Conflict is just the beginning
Rajasthan’s caste war between the Gujjars and Meenas is a result of its well-entrenched sectarian politics, writes Vipul Mudgal.delhi Updated: Jun 04, 2007 04:31 IST
The absurdity of Rajasthan’s caste war between the Gujjars and Meenas hits you when you visit a settlement of Sansis, Kanjars or Kalbelias, within walking distance from ground zero of the skirmishes.
Some of these most-deprived people, and many others like the Bagrias, Nats or Gadolia lohars, are untouchables even for better-off Dalits.
Castes like the Banjaras or Kalandars cannot afford even abstract possessions like a postal address or proof of citizenship.
Their settlements are rarely covered by development plans like rural road schemes that require villages to have at least 500 households, says MS Rathore, a Senior Fellow at Jaipur based Institute of Advance Studies.
Unlike Gujjars or Meenas, who live in bigger villages and possess some land, cattle or small businesses, entire families of these tribes mostly work on road construction sites in Rajasthan’s most backward areas like Karauli, Nagaur, or Viratnagar.
Some are forced into prostitution and other illicit trades. These tribes would perhaps never be on the ST list because they lack the numerical strength essential for political bargain.
Says Prof Ajay Dandekar of Dheerubhai Ambani Institute, Gandhinagar, that despite their extreme backwardness, Rajasthan’s de-notified tribes (formerly criminal tribes) are India’s forgotten people.
Contrast this with the way the Jats got the OBC reservation and you would see the sad part of grassroot democracy at work.
Jats form one-fifth of Rajasthan’s population; control the state’s agriculture and transport business; and have benefited from irrigation and rural development schemes since Independence.
After an aggressive agitation, the BJP government in New Delhi included the Jats of Rajasthan among the OBCs in 1999, ahead of the Lok Sabha elections.
This was done without a discussion with the Congress and other parties participating in a conspiracy of silence.
The reservation attracted doomsayers from the day it was announced. In many jobs, well-off Jats cornered between 25 and 90 per cent seats in the OBC category meant for 80 diverse groups.
For political posts like that of Zila Pramukh, they got reserved seats in addition to general seats in districts where their writ runs.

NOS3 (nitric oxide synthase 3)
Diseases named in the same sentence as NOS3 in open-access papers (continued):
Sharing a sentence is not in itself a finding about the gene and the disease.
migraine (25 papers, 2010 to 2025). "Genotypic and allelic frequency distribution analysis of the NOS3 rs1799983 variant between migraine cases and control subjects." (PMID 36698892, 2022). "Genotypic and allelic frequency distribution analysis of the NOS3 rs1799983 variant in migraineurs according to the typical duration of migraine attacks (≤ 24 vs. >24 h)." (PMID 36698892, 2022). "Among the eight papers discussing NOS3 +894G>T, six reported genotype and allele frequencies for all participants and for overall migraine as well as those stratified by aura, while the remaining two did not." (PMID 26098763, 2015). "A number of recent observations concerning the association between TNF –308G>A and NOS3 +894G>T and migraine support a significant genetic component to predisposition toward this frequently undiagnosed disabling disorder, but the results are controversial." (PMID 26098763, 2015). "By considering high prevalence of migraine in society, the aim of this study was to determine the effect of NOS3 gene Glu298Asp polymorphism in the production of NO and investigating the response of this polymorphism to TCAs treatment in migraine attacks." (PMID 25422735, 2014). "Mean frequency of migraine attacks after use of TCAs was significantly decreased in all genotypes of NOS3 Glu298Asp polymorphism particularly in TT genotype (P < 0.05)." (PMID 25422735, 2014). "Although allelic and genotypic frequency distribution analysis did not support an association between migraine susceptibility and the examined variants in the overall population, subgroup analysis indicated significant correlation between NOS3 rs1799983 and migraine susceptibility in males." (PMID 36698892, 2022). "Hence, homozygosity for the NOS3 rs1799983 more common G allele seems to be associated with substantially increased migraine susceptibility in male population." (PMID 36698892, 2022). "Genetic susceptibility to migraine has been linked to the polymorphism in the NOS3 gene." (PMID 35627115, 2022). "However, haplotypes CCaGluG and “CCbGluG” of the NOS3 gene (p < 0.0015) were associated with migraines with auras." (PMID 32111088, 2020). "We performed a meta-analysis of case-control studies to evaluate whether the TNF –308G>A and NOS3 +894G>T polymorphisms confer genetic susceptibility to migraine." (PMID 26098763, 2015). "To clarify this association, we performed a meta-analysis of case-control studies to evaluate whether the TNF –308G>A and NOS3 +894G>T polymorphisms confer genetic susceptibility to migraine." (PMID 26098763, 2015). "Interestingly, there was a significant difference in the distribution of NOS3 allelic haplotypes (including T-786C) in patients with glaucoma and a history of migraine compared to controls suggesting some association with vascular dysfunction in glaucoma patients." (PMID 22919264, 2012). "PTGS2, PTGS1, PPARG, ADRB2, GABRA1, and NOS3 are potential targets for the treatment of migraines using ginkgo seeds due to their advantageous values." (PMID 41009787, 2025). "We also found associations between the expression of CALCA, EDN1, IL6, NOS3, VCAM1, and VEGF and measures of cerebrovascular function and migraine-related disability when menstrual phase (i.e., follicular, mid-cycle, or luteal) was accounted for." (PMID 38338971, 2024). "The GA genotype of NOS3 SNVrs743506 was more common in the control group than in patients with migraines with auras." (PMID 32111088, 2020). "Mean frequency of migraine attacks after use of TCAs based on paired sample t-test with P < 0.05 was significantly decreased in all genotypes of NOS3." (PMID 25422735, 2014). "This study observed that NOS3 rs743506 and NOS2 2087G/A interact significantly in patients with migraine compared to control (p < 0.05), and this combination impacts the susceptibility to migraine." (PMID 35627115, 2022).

Initial protests came from the Brahamins and Rajputs, who wanted reservation on the economic criterion. The two rival castes formed a Social Justice Front, later joined by many other castes. A mass agitation followed and pitched battles were fought with the police in 2002-2003.
Once again, mainline political parties failed to take clear positions. Satya Narayan Singh, an SJF patron in the organisation’s heydays, says it is only a matter of time when the Brahmins and Rajput will erupt again.
The Gujjar agitation has exposed the fact that Rajasthan is hopelessly divided in caste camps. The SJF-led Brahmin-Rajput agitation took a violent turn just before the 2003 Assembly elections. It later splintered into more radical groups like the Karni Sena of the Rajputs, two factions of Brahmin Mahasabha and Arakshan Adhikar Manch of the remaining castes.
This month’s Gujjar agitation has further deepened the caste alienation caused by reservation for Jats. The 10 Gujjar and 31 Meena MLAs, including those in Vasundhra Raje’s ministry, have placed their assembly memberships at their community’s disposal.
Meenas are opposed to the Gujjars getting ST status because it might end their dominance in the lowest SC/ST segment. As a result, caste Panchayats are taking place all over Rajasthan and inter-community clashes have spread.
Rathore maintains that sheer frustration has forced the nomadic Gujjars into the agitation. “Earlier, the shepherds of Rajasthan used to migrate to MP, Haryana, UP and NCR, but they are now being denied transit routes,” he says.
Construction of roads, schools, and implementation of social forestry schemes, such as the 99-year lease for jethropha cultivation for bio-fuels, have shrunk pastures leading to loss of livelihoods.
In Rajasthan, Meenas and Gujjars have remained close for centuries. Social activist Kavita Srivastava believes the upward mobility of Meenas has compounded the Gujjars’ frustration and raised aspiration levels.
“The state has failed to provide normal education and health services and the political parties have failed to give them participation in the political process,” she feels.
Many observers feel Rajasthan’s caste wars will not disappear soon because politics is moving consistently on narrow sectarian lines.
Rathore, Dandekar and Srivastav believe the only way is to rethink India’s reservation policy in a non-partisan way. Right now it is difficult to decide if caste is altering politics or politics is shifting caste equations.